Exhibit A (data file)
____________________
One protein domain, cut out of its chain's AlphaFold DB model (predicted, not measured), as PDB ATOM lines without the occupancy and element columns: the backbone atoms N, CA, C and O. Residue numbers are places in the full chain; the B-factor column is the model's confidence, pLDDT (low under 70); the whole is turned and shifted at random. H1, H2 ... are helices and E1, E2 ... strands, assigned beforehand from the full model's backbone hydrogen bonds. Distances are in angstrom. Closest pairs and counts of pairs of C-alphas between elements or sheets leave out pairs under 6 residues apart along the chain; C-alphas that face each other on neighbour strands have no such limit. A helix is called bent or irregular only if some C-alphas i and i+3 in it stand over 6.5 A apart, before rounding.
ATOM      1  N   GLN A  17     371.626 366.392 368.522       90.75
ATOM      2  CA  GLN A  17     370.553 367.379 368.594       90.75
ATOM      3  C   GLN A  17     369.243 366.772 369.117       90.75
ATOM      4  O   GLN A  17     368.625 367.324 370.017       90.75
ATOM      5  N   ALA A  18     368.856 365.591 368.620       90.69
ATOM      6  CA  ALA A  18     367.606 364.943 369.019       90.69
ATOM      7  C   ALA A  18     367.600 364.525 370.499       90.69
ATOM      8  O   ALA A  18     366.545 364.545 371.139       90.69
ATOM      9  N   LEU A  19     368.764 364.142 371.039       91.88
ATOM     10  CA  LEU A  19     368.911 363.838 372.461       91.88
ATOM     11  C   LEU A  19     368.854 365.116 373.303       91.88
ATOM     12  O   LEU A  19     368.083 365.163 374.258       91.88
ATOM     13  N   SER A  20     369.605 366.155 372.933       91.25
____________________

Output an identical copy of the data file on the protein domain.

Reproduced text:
One protein domain, cut out of its chain's AlphaFold DB model (predicted, not measured), as PDB ATOM lines without the occupancy and element columns: the backbone atoms N, CA, C and O. Residue numbers are places in the full chain; the B-factor column is the model's confidence, pLDDT (low under 70); the whole is turned and shifted at random. H1, H2 ... are helices and E1, E2 ... strands, assigned beforehand from the full model's backbone hydrogen bonds. Distances are in angstrom. Closest pairs and counts of pairs of C-alphas between elements or sheets leave out pairs under 6 residues apart along the chain; C-alphas that face each other on neighbour strands have no such limit. A helix is called bent or irregular only if some C-alphas i and i+3 in it stand over 6.5 A apart, before rounding.
ATOM      1  N   GLN A  17     371.626 366.392 368.522       90.75
ATOM      2  CA  GLN A  17     370.553 367.379 368.594       90.75
ATOM      3  C   GLN A  17     369.243 366.772 369.117       90.75
ATOM      4  O   GLN A  17     368.625 367.324 370.017       90.75
ATOM      5  N   ALA A  18     368.856 365.591 368.620       90.69
ATOM      6  CA  ALA A  18     367.606 364.943 369.019       90.69
ATOM      7  C   ALA A  18     367.600 364.525 370.499       90.69
ATOM      8  O   ALA A  18     366.545 364.545 371.139       90.69
ATOM      9  N   LEU A  19     368.764 364.142 371.039       91.88
ATOM     10  CA  LEU A  19     368.911 363.838 372.461       91.88
ATOM     11  C   LEU A  19     368.854 365.116 373.303       91.88
ATOM     12  O   LEU A  19     368.083 365.163 374.258       91.88
ATOM     13  N   SER A  20     369.605 366.155 372.933       91.25